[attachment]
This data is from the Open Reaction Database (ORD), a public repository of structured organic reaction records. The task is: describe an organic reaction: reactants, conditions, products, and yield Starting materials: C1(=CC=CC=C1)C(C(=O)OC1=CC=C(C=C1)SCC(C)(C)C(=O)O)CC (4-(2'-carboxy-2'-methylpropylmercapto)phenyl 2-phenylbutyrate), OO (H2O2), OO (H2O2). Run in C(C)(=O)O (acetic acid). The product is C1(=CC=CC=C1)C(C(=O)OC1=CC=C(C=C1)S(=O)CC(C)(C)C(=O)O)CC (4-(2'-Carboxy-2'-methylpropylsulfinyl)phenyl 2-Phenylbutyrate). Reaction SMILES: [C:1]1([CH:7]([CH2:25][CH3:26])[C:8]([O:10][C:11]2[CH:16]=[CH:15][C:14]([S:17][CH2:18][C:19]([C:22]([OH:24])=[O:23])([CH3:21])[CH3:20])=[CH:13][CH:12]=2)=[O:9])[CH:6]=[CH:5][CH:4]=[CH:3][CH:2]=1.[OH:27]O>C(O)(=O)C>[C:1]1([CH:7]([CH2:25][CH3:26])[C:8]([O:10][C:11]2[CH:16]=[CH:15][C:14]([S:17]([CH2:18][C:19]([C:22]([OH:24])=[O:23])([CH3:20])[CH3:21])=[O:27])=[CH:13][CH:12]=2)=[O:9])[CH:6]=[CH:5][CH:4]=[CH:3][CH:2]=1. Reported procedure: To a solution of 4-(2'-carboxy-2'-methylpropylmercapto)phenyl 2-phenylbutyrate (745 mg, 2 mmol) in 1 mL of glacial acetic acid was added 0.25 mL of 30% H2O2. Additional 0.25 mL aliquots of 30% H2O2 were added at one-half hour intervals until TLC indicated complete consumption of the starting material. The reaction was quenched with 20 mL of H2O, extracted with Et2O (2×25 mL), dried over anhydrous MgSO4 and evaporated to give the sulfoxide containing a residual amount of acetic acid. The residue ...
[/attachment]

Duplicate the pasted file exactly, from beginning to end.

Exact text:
This data is from the Open Reaction Database (ORD), a public repository of structured organic reaction records. The task is: describe an organic reaction: reactants, conditions, products, and yield Starting materials: C1(=CC=CC=C1)C(C(=O)OC1=CC=C(C=C1)SCC(C)(C)C(=O)O)CC (4-(2'-carboxy-2'-methylpropylmercapto)phenyl 2-phenylbutyrate), OO (H2O2), OO (H2O2). Run in C(C)(=O)O (acetic acid). The product is C1(=CC=CC=C1)C(C(=O)OC1=CC=C(C=C1)S(=O)CC(C)(C)C(=O)O)CC (4-(2'-Carboxy-2'-methylpropylsulfinyl)phenyl 2-Phenylbutyrate). Reaction SMILES: [C:1]1([CH:7]([CH2:25][CH3:26])[C:8]([O:10][C:11]2[CH:16]=[CH:15][C:14]([S:17][CH2:18][C:19]([C:22]([OH:24])=[O:23])([CH3:21])[CH3:20])=[CH:13][CH:12]=2)=[O:9])[CH:6]=[CH:5][CH:4]=[CH:3][CH:2]=1.[OH:27]O>C(O)(=O)C>[C:1]1([CH:7]([CH2:25][CH3:26])[C:8]([O:10][C:11]2[CH:16]=[CH:15][C:14]([S:17]([CH2:18][C:19]([C:22]([OH:24])=[O:23])([CH3:20])[CH3:21])=[O:27])=[CH:13][CH:12]=2)=[O:9])[CH:6]=[CH:5][CH:4]=[CH:3][CH:2]=1. Reported procedure: To a solution of 4-(2'-carboxy-2'-methylpropylmercapto)phenyl 2-phenylbutyrate (745 mg, 2 mmol) in 1 mL of glacial acetic acid was added 0.25 mL of 30% H2O2. Additional 0.25 mL aliquots of 30% H2O2 were added at one-half hour intervals until TLC indicated complete consumption of the starting material. The reaction was quenched with 20 mL of H2O, extracted with Et2O (2×25 mL), dried over anhydrous MgSO4 and evaporated to give the sulfoxide containing a residual amount of acetic acid. The residue ...